Drugs like MDMA (Ecstasy), LSD, and other hallucinogens have gained popularity in recent years, with many students using them out of curiosity, to have the experience, or to escape. Micro-dosing, the act of using small doses of hallucinogens to achieve a slight effect, has also increased among college students in recent years.
One in 10 college students reported nonmedical use of Adderall in a 12-month period. Adderall and other “study drugs,” including Ritalin, Concerta, Vyvanse, and Modafinil are often used for cognitive enhancement purposes. The risk of abuse is especially elevated for female college students, who are twice as likely as their noncollege female counterparts to use stimulant medications for nonmedical purposes. The risk is also higher among college students with lower GPAs and those who have skipped more classes.
A longitudinal study of 1,253 college students found that more than 4% had used cocaine in the past 12 months, and 20% were exposed to opportunities for cocaine use in the past year.
A high percentage of young adults between the ages of 18–25 suffer from prescription painkiller abuse or prescription opioid abuse. Vicodin, Percocet, and OxyContin are often the first painkillers or opioids students turn to—sometimes after legitimate use for an injury. Opioid and painkiller abuse can often escalate to street drugs such as heroin or fentanyl, which are a significant cause of unintentional death and injury among people in this age range.
The impact of alcohol and drug misuse on college students
Substance abuse causes a variety of consequences for college students. There are many short- and long-term impacts of drug and alcohol abuse on college students.
1. Physical health
Students who abuse drugs or alcohol for a long time often see a decline in their physical health. One of the biggest health risks is damage to essential organs like the lungs, heart, brain, and liver. Physical effects include:
- Weakened immune system
- Increased risk of certain cancers
- Skin and hair problems
- Infertility or erectile dysfunction
- Vision and oral problems
- Unhealthy weight loss or weight gain
2. Mental health
The chance of having a psychiatric disorder or mental illness along with substance abuse is 3.6%. Not only are these highly comorbid behaviors, but drugs and alcohol can also affect the daily mental health of individuals not diagnosed with or dealing with long-term mental illness. Common effects include:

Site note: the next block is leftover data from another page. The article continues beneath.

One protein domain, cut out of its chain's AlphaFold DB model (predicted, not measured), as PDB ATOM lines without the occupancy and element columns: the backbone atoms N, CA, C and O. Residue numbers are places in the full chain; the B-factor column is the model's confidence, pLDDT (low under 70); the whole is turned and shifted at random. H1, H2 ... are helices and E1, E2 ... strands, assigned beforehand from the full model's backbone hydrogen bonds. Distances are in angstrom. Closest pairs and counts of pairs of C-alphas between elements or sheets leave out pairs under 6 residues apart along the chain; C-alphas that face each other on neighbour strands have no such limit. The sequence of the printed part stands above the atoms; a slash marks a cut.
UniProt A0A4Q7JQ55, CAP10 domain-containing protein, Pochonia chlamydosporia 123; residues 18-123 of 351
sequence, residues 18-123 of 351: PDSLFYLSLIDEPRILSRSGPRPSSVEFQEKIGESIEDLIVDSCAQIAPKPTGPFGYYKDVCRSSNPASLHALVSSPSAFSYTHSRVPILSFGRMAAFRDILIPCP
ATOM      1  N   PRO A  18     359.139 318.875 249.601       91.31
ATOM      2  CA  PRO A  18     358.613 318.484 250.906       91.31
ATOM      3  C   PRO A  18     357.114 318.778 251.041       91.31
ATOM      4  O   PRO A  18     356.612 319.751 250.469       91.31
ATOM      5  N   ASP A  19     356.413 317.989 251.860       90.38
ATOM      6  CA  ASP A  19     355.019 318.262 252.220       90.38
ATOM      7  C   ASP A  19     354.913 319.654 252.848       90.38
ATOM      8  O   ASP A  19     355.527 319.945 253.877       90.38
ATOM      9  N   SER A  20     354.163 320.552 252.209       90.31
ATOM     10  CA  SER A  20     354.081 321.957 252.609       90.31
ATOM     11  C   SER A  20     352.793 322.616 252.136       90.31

- Low self-esteem
- Trouble focusing
- Lack of motivation
- Unclear or illogical thinking
- Increased aggression
- Depression and mood swings
- Anxious thoughts
3. Social issues
Substance abuse has been shown to increase feelings of loneliness and isolation. As a user becomes more dependent, they may withdraw more into themselves. Avoiding social activities can result in losing important relationships. Another social issue that can be the cause or consequence of substance abuse is falling in with a negative social circle. For example, if a student has a binge drinking disorder and is part of a group of people who enjoy drinking, it makes it harder to get away from alcohol and curb binge drinking. Drugs and alcohol can also cause dangerous behaviors like driving under the influence, assaulting others, stealing, or engaging in unhealthy or unsafe sexual behaviors.
4. Academic issues
The primary goal of attending college is to further education and expand on knowledge. However, addiction can derail that goal and cause students to:
- Skip classes
- Forget or fail tests
- Spend less time studying
- Miss out on opportunities
- Lose focus and motivation
- Be put on academic probation
- Get expelled
5. Death and assault
According to recent statistics from the NIAAA, about 1,519 college students aged 18 to 24 die from alcohol-related unintentional injuries, including motor vehicle crashes. Statistics also estimate that approximately 696,000 students of the same age group are assaulted by another student who has been drinking, and researchers confirm that 1 in 5 college women experience sexual assault during their time in college—a majority of which result from alcohol or other substance use.